Pipitea Marae

Pipitea Marae is a signpost at the juncture of many things. Of land and sea, of Maori and Pakeha, of government and commerce, and of the past and the future.
As an example of the Urban Marae, Pipitea could be considered a perfect case study. The site of the marae is the exact site of the former Pipitea Pa, a traditional kainga (village) of several hectares where whare (houses) stood, kumara were cultivated and kaimoana (seafood) was harvested until the arrival of the Pakeha in the 19th century. The mana whenua (home tribes) were Te Atiawa and Taranaki Whānui ki Te Upoko o Te Ika. With the 'Port Nicholson block', which came to be known as Wellington, chosen for the site of a port and city by the colonists who came via the Wakefield Company, the rural lifestyle would be no more. 
Te Papa explains in a beautiful story about the early interactions between the Maori of Pipitea and the settlers, the beginning of a changing dynamic which has not stopped shifting to this day.  Soon after the signing of the Treaty of Waitangi and other tools of settlement were put to work, most Maori were displaced to rural areas while the white man's cities grew. Pipitea changed its name to Thorndon and became the seat of government.  In 1855, an earthquake uplifted this part of the harbour and banished the shoreline and the kaimoana from the east of Pipitea, creating a whole new area, quickly taken up by Pakeha for railway development and Thorndon Quay.
But Maori were needed in the cities. To work. And the homogenisation of the Capital did not last long, as Maori from many regions came to Wellington to participate in a growing economy. These young workers of Wellington coined the Iwi name "Ngati Poneke", which is a transliteration of the term Port Nicholson Block. With nowhere of their own to socialise, a youth club by this name started in the 1930s, apparently encouraged by Maori leaders of the day, Sir Āpirana Ngata and Lady Pōmare.  During World War Two and increasingly afterwards, the urban migration continued and, following the success of two urban (city based without traditional tribal links) marae in Auckland, Pipitea was born in 1980, under the auspices of the Port Nicholson Block Settlement Trust and Ngati Poneke Maori Association.
Some commercial smarts ensured that the physical position of Pipitea was maximised by the construction of an income-generating parking garage underneath, and the building itself was made from concrete block. After an opening ceremony at dawn on May 31 1980, Wellington had a marae for all, where no-one would be excluded, yet kawa and protocol remained respected. Managers of Pipitea have stuck to the model that engenders equality and access, running a venue that nurtures kawa and tikanga while competently running events of all shapes and sizes.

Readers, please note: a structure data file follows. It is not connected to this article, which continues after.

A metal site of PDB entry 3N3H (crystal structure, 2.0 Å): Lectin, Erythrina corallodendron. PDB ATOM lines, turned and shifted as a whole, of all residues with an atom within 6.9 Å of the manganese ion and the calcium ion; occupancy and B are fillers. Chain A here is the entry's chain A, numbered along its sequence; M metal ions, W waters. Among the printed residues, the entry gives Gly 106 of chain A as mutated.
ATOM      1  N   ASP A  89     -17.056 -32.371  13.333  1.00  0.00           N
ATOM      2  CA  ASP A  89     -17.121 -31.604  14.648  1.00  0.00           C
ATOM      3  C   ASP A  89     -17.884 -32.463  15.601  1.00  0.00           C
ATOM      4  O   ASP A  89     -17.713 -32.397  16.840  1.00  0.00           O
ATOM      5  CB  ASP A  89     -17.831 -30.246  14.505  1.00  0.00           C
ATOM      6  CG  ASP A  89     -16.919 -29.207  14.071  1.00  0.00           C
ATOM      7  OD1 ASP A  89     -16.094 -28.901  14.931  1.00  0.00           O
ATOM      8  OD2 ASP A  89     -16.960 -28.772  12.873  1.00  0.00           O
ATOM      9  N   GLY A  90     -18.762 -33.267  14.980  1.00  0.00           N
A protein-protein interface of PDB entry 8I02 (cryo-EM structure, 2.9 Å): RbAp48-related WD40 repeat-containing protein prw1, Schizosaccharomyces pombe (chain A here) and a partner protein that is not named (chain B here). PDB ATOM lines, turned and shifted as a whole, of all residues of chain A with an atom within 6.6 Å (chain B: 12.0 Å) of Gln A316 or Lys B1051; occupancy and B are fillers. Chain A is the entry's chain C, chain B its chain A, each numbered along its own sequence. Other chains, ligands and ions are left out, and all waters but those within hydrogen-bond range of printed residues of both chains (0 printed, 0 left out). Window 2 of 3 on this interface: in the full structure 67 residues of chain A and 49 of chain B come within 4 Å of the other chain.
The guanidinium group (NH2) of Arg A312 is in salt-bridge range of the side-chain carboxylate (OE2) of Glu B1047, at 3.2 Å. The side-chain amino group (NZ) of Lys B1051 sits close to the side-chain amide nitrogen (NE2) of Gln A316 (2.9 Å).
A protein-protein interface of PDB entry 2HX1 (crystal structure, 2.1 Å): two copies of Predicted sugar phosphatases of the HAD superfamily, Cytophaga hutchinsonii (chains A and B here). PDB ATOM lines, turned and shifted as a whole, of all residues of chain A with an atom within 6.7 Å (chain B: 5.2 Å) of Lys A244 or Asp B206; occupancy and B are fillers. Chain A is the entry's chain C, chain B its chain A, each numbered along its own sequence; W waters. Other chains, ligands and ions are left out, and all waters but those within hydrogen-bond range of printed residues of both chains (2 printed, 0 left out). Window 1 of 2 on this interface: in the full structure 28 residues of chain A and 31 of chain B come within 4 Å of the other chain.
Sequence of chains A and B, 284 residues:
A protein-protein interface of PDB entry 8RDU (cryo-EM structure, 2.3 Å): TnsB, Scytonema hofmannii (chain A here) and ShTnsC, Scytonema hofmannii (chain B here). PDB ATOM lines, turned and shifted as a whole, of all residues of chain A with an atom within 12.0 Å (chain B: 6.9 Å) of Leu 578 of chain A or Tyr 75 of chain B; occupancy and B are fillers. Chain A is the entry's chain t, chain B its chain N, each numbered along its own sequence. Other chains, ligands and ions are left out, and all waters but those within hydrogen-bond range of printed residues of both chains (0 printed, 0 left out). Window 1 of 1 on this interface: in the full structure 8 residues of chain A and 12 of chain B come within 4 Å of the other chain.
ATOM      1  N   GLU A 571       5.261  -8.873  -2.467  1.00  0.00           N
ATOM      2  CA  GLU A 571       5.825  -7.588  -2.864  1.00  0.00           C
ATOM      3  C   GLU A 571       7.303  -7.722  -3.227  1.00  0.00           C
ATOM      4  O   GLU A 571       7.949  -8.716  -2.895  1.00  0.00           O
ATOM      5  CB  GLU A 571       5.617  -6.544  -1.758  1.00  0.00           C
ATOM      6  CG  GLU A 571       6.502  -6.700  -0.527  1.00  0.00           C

When the Christchurch earthquakes happened in 2011, with a social conscience like her sister urban marae, Te Puea, Pipitea stood up and stood proud, cancelling commercial bookings to take on the traditional role of a marae, housing travellers to and from Wellington associated with the disasters. 
It was identified that the physical presence of the Marae on Thorndon Quay could be improved upon and indeed, the sheer volume of concrete block, coloured grey, in an area of light industry, was for many years unrepresentative and ungenerous to the spirit of the Marae.  So in 2013, Newdick and Moorhead Landscape Architects were commissioned to essentially complete this venue by landscaping the grounds to reflect the wairua (spirit) of Pipitea. 
The dreary greys have been replaced with patterned and coloured paving, all incorporating cultural meaning, a dramatic koru from treated timber has taken up pride of place in the front lawn, and 'standing room only' has given way to a variety of seating outdoors. 
Says Newdick in "Architecture Now": “Inclined, curving banks of ponga logs and plantings now draw visitors into the site, framed on either side with two large enhanced lawn areas – one in the form of a shallow amphitheatre directly adjacent to the atea and the other providing a generous public space with substantial macrocarpa benches.”
Now Pipitea moves forward, exemplary as ever in the interesting and important phenomena that are urban marae. 
For more reading: New Zealand History explains the special places that are urban marae and what they mean to the community at large.